400 bored +.030, forged TRW pistons, ported 62 heads, Hedman headers, 2.5 SS dual exhaust X Pypes, Comp 276AH10 cam, Scorpion 1.65 RR, 850 Q-jet, stock intake & tuned HEI; original owner.
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Cowpatty69
Cochise

USA
226 Posts

Posted - 10 Dec 2017 :  3:55:13 PM  Show Profile  Reply with Quote
That blue is an awesome color- it's so hard to tell how sharp it is in photos. Keep up the good work!

Got Poncho?
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Bill Boyle
Horse Feathers (Charter Member)

USA
5087 Posts

Posted - 11 Dec 2017 :  07:08:14 AM  Show Profile  Visit Bill Boyle's Homepage  Reply with Quote
The funny thing about fender jambs and trunk lid jambs on these Birds, all of them, is that, none were designed to look perfect from the factory. The welds and seam sealer were sloppy as well as the weatherstripping adhesive. The seam sealer and adhesive were simply slopped on...little time was spent to have a clean look. I spent time correcting the metal in both areas to "improve" what was done at the factory and what was received when the car was brand new.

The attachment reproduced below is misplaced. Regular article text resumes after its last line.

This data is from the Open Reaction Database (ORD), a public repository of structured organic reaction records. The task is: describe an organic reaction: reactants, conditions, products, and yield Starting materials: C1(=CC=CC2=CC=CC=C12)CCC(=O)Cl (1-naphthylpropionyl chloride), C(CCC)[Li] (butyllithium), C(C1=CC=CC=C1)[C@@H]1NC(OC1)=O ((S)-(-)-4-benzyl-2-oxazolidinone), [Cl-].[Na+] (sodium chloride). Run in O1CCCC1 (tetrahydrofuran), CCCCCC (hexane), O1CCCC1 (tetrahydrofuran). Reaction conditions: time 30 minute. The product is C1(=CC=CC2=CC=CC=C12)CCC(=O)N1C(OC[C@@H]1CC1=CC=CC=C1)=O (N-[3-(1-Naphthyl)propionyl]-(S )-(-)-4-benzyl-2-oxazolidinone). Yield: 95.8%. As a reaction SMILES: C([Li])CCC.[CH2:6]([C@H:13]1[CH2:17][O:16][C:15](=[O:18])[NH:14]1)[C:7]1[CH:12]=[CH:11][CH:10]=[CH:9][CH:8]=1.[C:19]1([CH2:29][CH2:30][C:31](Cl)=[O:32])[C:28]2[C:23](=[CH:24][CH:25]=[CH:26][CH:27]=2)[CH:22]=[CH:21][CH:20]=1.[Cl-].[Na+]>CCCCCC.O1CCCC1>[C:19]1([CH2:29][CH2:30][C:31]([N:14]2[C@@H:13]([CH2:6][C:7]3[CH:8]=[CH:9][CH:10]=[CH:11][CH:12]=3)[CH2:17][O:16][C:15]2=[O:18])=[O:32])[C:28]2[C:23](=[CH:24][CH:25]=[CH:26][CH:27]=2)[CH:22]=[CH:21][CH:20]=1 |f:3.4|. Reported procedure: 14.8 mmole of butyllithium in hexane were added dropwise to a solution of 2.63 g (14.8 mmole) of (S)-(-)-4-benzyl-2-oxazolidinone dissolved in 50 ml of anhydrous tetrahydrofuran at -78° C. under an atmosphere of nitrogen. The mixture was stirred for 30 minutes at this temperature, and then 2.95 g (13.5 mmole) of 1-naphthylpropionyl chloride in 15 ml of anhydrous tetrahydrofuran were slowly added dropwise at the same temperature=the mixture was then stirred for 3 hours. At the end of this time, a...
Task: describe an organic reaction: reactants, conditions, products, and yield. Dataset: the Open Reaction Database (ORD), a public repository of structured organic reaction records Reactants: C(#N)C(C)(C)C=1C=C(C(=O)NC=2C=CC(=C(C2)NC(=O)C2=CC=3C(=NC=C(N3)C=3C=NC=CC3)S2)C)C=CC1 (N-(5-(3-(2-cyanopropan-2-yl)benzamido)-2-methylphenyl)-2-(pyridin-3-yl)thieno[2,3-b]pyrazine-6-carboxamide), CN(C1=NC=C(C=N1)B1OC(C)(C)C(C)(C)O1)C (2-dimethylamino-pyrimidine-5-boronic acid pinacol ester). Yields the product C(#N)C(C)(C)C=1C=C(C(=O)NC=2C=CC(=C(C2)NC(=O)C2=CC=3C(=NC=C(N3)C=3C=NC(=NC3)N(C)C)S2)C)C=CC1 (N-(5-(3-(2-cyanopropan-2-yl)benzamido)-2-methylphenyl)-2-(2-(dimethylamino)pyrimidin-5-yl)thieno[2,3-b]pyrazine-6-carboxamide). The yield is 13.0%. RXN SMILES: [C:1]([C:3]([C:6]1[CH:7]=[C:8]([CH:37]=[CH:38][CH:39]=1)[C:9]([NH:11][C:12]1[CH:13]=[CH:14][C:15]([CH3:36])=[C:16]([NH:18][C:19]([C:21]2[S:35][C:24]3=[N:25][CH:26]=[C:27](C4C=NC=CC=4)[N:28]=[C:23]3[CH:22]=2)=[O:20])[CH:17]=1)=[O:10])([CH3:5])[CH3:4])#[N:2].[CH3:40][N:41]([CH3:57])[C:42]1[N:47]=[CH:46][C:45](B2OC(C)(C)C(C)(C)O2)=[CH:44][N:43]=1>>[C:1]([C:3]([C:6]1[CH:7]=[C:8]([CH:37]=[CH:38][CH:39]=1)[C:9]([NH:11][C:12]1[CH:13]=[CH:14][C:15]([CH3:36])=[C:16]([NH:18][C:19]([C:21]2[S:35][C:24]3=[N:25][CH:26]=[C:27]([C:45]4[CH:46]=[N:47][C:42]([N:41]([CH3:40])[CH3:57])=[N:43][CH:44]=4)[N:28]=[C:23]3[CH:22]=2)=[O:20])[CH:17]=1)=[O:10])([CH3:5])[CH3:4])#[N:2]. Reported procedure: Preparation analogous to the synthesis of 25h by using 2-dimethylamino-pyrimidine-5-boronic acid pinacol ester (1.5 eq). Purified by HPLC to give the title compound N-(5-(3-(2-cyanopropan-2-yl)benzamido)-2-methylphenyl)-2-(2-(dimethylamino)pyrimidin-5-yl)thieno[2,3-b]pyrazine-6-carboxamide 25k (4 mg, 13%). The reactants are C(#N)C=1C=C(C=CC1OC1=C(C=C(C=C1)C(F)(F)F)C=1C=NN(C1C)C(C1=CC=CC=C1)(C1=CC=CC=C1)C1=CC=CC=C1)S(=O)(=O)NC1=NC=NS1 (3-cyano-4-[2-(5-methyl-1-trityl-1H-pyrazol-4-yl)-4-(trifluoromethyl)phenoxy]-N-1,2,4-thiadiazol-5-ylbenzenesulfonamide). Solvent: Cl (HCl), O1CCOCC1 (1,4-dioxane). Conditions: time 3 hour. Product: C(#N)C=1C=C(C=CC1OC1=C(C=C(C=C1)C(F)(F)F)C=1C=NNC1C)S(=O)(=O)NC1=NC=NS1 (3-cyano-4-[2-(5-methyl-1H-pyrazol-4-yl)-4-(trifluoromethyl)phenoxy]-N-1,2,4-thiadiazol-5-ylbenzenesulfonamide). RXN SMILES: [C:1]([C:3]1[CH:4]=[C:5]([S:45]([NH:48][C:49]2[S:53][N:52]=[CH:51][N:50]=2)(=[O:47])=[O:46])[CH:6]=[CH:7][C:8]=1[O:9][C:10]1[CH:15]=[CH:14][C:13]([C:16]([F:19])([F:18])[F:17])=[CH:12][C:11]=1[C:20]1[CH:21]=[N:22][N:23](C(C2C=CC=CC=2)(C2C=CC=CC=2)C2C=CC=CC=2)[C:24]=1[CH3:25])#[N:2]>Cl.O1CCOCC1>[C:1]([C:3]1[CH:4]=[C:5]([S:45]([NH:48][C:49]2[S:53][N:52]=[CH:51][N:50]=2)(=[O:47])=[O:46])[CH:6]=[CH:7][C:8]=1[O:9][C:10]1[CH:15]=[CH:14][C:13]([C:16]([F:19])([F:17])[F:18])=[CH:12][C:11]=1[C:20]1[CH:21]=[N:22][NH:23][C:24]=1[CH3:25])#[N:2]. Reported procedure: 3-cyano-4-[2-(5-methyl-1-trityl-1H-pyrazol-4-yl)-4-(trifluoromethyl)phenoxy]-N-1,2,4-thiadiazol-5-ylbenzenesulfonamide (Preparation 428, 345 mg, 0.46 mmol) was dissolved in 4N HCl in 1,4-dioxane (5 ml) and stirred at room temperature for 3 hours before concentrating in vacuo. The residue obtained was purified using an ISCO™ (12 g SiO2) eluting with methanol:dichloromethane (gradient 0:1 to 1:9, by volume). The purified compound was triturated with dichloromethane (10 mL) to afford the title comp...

When I'm done with this project, I expect the car to be better than it was when I purchased it. [It certainly is quicker and faster. ]

"Dedicated to keeping the classic Pontiac engine alive."

----
400 bored +.030, forged TRW pistons, ported 62 heads, Hedman headers, 2.5 SS dual exhaust X Pypes, Comp 276AH10 cam, Scorpion 1.65 RR, 850 Q-jet, stock intake & tuned HEI; original owner.